ABK Architects: Peter Ahrends, Richard Burton and Paul Koralek
Structural Engineers: Felix Samuely and Partners, Mechanical & Electrical Engineers: Steensen Varming Mulcahy
Building Contractor: G & T Crampton Typology
Concrete by reinforcement
Concrete is a relatively brittle material that is strong in compression but less so in tension.
To increase its overall strength, steel rods, wires, mesh or cables may be embedded in concrete before it sets. This reinforcement, often known as rebar, resists tensile forces. By forming a strong bond, the two materials are able to resist a variety of applied forces, effectively acting as a single structural element .
In this case, the concrete can be made by mixing the components directly on site, or it may be transported from a production plant in concrete-mixer trucks.
This method has the disadvantage of leaving the concrete exposed to the elements while it is setting. Whereas, with other methods, the environmental conditions can be controlled during setting, providing greater control over the outcome, with cast-in-place concrete a series of tests and protocols are necessary to verify its final strength.
- textured walls
- wooden formwork finish
- stamped concrete
- exposed aggregate concrete, colored concrete, etc.
Beams are the horizontal load-bearing elements of the frame. Columns are the vertical elements of the frame and act as the building’s primary load-bearing element. They transmit the beam loads down to the foundations.
Trussed beams are the cheapest solution for the execution of large spans, in other words, when there are large distances between vertical supports. In reality, this type of beam is a kind of lattice, made up of a series of shorter braces (posts and struts).
Trussed beams are usually made of steel or wood, since some of the elements of the structure will be subject to compression and others to traction. As such, it is unusual for structures of this type to be built only with concrete. Using a combination of concrete for compression and steel to absorb traction results in better structural performance.
State of Conservation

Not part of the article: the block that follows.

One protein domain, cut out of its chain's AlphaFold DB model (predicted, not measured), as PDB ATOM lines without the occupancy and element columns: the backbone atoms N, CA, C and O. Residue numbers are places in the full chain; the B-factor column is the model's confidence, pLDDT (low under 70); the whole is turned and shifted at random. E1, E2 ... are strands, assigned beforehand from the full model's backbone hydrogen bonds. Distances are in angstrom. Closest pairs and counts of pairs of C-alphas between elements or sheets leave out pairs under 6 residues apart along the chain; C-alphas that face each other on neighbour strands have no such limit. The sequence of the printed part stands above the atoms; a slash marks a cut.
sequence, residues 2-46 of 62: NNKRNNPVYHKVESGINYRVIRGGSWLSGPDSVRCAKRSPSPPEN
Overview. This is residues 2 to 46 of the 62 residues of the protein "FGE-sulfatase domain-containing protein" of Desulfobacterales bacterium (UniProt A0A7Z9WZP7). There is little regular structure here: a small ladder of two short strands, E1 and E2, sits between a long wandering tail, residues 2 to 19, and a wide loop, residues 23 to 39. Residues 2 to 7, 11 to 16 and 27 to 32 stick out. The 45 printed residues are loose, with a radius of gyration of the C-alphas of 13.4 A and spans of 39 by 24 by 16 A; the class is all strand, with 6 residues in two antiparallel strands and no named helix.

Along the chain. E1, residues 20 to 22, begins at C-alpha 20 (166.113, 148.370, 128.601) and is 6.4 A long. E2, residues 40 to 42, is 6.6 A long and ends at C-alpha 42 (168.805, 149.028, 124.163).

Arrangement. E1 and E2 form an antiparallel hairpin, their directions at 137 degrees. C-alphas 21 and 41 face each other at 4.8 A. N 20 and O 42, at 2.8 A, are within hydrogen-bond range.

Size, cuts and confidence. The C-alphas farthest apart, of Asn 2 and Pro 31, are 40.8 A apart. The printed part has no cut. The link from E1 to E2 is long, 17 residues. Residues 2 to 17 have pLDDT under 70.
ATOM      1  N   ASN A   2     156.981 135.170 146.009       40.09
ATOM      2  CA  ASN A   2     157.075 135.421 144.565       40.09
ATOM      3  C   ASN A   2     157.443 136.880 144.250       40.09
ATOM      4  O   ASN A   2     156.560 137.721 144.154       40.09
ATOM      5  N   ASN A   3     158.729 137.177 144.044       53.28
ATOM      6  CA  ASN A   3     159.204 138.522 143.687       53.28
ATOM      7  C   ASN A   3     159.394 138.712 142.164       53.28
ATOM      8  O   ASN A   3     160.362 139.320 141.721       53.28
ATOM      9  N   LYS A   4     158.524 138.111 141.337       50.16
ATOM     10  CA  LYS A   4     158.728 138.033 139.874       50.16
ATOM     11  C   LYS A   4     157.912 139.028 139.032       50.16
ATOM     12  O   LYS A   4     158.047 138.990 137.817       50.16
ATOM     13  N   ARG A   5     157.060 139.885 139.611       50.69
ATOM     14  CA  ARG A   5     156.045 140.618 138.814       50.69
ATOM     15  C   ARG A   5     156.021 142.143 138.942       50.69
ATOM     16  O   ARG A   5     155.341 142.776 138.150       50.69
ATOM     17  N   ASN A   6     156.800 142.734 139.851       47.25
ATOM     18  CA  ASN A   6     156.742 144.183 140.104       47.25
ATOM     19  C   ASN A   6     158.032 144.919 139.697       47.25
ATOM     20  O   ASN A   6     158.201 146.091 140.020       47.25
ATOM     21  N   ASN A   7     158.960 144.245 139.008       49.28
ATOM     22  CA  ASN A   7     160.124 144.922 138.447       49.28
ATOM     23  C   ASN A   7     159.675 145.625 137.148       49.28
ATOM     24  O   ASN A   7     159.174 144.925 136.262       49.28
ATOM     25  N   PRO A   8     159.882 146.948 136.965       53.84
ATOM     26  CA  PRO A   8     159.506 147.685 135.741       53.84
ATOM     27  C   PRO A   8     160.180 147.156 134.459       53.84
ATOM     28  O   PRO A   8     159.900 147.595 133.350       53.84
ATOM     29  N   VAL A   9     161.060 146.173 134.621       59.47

The library of Trinity College occupies six buildings on the campus itself and others outside it. The main building, dating from 1712, is the most prominent design by the architect and engineer Thomas Burgh, a master of Irish classicism.
When the new Brutalist concrete building was put up in a neighboring square, the contrast between the architectural styles incited a fair amount of controversy and disapproval among the university community. Indeed, the new architecture contains few contextual elements in its composition that refer to the neoclassical architecture surrounding it. In addition, the position of the building is also unique in relation to the layout of the campus: it pulls back from the established façade lines to generate a raised square between the building and the street. All the elements that led the building to win the competition were neither understood nor appreciated at first.
Concrete, with a distinct texture that reflects the wood of the formwork, is the dominant material both on the exterior, where it is combined with stone of a very similar grey color, and in the interior. It is in the interior space where the concrete reaches its expressive heights: not only is it omnipresent in the structural and constructive elements, even some of the fixed furniture elements are molded in concrete. The opacity of the exterior, interrupted only by a few delicate bow-windows with curved glass, contrasts with the luminosity of the interior, marked by the light coming from overhead.
The negative perceptions of the building have fallen away over time; today, it is considered one of the most important modern buildings in Ireland and the pride of the Trinity College campus.
Trinity College Dublin, College St, Dublin 2
Leinster (Province) Dublin (County) 8PVV+FJ Dublin
Fundación DOCOMOMO Ibérico